From Survivor to Being Manhattan’s DA: The Case For Eliza Orlins

Chris Salazar
4 min readMay 11, 2021

Why Eliza Orlins should be Manhattan’s next District Attorney.

In the year 2004, the iconic CBS show, “Survivor”, aired its 9th season. One woman would go on to compete and finish in 4th place. This same woman would later go on to become a public defender in New York City, and after gaining a national following since her appearances on “Survivor,” would then announce her run for Manhattan’s district attorney in the upcoming 2021 primary. Her name is Eliza Orlins.

It is no secret that New York City has become home to dirty politics: Manhattan’s current district attorney, Cy Vance, has played a monumental role in the corruption of New York City’s criminal legal system. Rather than fight for justice, he followed the money by letting those with a financial advantage, such as Harvey Weinstein and Jeffrey Epstein, off with a pass while Black and Brown people and low-income New Yorkers were left to suffer and be thrown behind bars at disproportionate rates. Eliza Orlins plans to put an end to the abhorrent legacy that Cy Vance has left behind.

Not only does she plan to hold the privileged and powerful accountable, but Eliza also plans to hold the police accountable. For decades, members of law enforcement have soaked their hands with the blood of Black and Brown people in New York City, as they have across our nation. They have also often targeted those living in low-income communities, members of the LGBTQIA+ community, and disabled people. The police claim that they are trying to keep the public safe but, in reality, they are doing this as a hateful act of abuse of power. During her time as a public defender, Eliza has seen this discrepancy firsthand.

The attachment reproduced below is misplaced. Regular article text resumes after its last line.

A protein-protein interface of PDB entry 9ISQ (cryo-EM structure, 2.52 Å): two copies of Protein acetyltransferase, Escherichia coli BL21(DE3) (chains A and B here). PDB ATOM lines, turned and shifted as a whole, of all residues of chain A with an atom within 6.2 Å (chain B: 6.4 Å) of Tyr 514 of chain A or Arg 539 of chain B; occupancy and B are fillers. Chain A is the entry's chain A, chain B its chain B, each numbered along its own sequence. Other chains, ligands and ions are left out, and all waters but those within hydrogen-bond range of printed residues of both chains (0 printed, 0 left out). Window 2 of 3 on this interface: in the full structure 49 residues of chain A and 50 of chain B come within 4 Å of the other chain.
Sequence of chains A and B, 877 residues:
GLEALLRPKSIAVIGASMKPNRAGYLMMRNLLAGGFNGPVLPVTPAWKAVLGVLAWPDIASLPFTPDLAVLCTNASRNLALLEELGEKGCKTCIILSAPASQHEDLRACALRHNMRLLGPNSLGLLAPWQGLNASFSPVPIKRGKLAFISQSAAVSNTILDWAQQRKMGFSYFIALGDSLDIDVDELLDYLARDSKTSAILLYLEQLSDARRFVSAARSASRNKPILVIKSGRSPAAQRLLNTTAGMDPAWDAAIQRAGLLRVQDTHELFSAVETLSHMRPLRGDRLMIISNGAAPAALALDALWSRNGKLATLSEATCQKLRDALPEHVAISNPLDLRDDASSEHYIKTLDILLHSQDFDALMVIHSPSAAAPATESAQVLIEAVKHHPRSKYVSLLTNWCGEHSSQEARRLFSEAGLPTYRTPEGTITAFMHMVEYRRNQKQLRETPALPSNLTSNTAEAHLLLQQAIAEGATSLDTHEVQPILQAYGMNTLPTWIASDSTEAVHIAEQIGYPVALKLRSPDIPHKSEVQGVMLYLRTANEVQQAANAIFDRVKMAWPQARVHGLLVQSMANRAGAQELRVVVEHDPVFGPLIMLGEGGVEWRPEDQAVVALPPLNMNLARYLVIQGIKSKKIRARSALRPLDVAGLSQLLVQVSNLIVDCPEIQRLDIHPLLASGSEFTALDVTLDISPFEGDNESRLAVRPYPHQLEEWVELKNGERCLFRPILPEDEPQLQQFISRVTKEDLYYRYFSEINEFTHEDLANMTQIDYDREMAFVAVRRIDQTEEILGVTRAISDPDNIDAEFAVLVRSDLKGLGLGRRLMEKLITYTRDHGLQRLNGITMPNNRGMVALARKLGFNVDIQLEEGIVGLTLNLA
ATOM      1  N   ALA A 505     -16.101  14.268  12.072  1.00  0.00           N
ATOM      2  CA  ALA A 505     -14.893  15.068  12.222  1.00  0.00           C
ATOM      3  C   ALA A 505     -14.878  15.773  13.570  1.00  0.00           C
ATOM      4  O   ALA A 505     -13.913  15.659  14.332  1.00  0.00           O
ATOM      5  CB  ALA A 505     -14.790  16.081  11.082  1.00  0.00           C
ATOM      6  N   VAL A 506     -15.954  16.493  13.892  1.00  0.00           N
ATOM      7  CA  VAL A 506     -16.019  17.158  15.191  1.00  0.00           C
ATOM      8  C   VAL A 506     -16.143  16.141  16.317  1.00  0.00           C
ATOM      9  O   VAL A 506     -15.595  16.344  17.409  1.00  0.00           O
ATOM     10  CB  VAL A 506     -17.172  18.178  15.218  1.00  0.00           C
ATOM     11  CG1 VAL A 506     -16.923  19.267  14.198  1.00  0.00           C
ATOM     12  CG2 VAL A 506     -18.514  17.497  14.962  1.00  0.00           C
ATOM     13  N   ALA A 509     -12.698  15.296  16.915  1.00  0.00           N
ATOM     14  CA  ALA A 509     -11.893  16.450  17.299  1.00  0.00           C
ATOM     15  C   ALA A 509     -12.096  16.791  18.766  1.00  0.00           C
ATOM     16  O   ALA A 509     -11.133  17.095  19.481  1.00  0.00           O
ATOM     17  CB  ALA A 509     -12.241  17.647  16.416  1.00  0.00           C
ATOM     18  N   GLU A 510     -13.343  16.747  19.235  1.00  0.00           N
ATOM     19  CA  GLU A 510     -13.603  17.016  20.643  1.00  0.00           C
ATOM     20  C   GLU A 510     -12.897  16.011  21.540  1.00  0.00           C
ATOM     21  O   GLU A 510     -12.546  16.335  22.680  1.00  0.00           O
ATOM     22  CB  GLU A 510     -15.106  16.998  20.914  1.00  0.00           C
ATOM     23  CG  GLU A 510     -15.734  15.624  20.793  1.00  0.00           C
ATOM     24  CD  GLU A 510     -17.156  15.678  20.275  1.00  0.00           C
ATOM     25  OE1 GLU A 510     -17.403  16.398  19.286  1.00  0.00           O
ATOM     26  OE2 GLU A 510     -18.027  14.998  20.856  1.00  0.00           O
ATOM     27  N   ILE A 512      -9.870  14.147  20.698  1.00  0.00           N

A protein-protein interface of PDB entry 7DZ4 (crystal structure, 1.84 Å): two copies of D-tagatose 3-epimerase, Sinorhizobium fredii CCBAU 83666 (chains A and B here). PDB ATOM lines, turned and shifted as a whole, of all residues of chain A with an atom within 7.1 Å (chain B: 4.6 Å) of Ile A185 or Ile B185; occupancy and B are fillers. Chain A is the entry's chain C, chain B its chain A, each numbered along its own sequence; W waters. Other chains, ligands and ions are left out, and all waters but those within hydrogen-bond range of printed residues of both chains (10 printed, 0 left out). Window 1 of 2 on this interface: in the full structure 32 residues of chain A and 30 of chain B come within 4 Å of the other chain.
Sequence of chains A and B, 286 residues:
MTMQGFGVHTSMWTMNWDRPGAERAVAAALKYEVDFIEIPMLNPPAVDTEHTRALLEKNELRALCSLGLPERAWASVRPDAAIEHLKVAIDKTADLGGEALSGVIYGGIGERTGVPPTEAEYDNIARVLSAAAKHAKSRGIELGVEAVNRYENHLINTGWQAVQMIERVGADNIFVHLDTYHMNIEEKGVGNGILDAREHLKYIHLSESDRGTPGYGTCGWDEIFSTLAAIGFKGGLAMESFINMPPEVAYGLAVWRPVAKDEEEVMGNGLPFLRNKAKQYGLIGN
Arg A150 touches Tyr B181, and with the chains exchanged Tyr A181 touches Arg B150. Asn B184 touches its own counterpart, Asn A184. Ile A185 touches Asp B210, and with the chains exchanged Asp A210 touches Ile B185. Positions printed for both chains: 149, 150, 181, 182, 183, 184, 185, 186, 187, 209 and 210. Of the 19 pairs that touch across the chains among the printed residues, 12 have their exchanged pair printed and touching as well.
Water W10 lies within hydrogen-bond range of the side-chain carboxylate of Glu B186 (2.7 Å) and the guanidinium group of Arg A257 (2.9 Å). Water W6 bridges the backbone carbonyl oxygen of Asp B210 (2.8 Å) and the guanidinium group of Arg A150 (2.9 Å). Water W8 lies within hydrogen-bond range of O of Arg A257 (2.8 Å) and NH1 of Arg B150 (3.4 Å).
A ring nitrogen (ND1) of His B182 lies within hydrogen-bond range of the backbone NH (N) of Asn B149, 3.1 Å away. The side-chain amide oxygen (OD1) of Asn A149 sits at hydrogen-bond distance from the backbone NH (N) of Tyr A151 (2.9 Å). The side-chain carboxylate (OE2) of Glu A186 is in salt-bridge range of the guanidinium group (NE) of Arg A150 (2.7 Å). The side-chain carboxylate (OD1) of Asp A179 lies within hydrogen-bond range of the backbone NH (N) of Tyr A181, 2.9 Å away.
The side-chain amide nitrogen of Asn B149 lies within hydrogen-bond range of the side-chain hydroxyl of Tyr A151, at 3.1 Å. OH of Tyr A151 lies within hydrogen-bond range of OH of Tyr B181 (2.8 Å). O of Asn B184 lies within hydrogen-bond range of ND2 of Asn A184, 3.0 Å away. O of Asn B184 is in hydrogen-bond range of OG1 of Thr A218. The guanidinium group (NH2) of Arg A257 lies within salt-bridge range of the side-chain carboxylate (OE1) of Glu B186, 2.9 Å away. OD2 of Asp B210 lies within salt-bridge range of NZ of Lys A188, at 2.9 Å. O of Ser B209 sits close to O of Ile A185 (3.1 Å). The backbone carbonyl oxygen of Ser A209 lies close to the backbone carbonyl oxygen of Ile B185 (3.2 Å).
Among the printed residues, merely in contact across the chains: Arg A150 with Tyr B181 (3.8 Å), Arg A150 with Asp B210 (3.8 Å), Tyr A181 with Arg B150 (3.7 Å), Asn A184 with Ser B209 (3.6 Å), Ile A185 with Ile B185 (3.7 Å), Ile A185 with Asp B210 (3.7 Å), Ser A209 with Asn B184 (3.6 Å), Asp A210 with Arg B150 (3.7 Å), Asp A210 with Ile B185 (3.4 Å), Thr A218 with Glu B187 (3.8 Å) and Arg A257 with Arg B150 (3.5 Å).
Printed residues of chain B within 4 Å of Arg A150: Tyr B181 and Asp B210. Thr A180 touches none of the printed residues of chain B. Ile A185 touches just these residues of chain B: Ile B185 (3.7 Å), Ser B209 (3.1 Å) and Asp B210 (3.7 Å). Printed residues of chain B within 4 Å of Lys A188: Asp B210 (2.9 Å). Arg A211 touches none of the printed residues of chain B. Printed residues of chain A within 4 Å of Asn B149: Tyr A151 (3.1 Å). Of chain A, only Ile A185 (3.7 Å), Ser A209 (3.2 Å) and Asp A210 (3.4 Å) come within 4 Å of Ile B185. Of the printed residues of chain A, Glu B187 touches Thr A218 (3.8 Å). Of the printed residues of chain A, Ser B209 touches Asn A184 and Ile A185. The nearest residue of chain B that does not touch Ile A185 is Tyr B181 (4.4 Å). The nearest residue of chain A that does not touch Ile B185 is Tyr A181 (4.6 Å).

Eliza plans to create an independent Police Accountability Unit that will be tasked with handling cases of misconduct at the hands of law enforcement. That unit will partner with the Data, Evaluation, and Research team to create a database of police misconduct cases that will be fully accessible to the public. As District Attorney, she will also ensure that police practice responsible use of technology in accordance with legal standards. This also includes engaging with independent technology and civil liberties experts to suggest whether surveillance and forensic technology should be used in…

Chris Salazar

28 | Fiction Writer | usually writes about anything but, mostly about film